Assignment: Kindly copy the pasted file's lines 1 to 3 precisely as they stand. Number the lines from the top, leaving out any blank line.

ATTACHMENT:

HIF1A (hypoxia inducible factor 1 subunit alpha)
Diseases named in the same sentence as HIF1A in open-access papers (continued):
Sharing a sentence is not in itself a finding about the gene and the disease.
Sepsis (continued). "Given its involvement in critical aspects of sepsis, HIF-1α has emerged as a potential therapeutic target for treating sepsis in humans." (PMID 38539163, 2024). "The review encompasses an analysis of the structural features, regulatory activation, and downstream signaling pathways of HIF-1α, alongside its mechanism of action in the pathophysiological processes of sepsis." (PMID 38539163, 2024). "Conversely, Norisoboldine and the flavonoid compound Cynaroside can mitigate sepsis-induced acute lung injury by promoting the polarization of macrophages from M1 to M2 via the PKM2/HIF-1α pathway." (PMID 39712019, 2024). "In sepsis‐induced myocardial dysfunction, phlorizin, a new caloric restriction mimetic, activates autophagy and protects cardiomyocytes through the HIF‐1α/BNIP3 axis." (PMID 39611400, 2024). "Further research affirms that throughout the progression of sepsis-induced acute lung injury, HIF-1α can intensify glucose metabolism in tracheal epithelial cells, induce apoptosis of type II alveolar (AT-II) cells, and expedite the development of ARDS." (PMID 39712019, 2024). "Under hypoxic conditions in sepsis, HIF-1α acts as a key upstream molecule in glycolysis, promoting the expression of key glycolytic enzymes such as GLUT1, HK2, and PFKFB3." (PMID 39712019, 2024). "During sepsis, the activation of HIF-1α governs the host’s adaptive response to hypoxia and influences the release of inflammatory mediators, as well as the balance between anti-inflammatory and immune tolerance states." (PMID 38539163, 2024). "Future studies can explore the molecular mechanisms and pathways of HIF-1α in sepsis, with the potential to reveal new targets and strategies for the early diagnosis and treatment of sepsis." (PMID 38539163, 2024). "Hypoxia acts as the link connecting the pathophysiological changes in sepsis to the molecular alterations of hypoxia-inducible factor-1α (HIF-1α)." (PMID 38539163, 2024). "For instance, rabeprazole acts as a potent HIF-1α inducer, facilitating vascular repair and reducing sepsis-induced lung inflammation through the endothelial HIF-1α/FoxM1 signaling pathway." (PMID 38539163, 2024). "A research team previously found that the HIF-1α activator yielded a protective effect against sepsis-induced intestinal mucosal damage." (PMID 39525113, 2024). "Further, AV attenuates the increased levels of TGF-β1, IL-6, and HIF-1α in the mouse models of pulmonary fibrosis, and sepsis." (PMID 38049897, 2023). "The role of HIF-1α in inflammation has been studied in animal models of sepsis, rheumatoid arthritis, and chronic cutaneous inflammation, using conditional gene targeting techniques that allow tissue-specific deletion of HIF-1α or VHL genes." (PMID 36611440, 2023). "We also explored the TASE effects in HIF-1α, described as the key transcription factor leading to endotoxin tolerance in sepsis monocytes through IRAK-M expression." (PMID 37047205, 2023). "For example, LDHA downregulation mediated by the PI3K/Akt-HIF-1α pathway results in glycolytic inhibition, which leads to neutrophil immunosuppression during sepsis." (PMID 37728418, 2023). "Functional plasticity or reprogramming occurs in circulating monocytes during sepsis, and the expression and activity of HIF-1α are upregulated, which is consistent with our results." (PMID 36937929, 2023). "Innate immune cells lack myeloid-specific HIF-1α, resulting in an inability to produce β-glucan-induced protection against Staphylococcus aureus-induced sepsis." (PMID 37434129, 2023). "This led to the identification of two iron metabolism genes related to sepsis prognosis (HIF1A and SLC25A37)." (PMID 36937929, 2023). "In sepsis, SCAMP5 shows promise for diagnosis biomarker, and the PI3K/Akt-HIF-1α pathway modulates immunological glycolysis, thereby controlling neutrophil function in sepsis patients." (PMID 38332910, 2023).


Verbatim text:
HIF1A (hypoxia inducible factor 1 subunit alpha)
Diseases named in the same sentence as HIF1A in open-access papers (continued):
Sharing a sentence is not in itself a finding about the gene and the disease.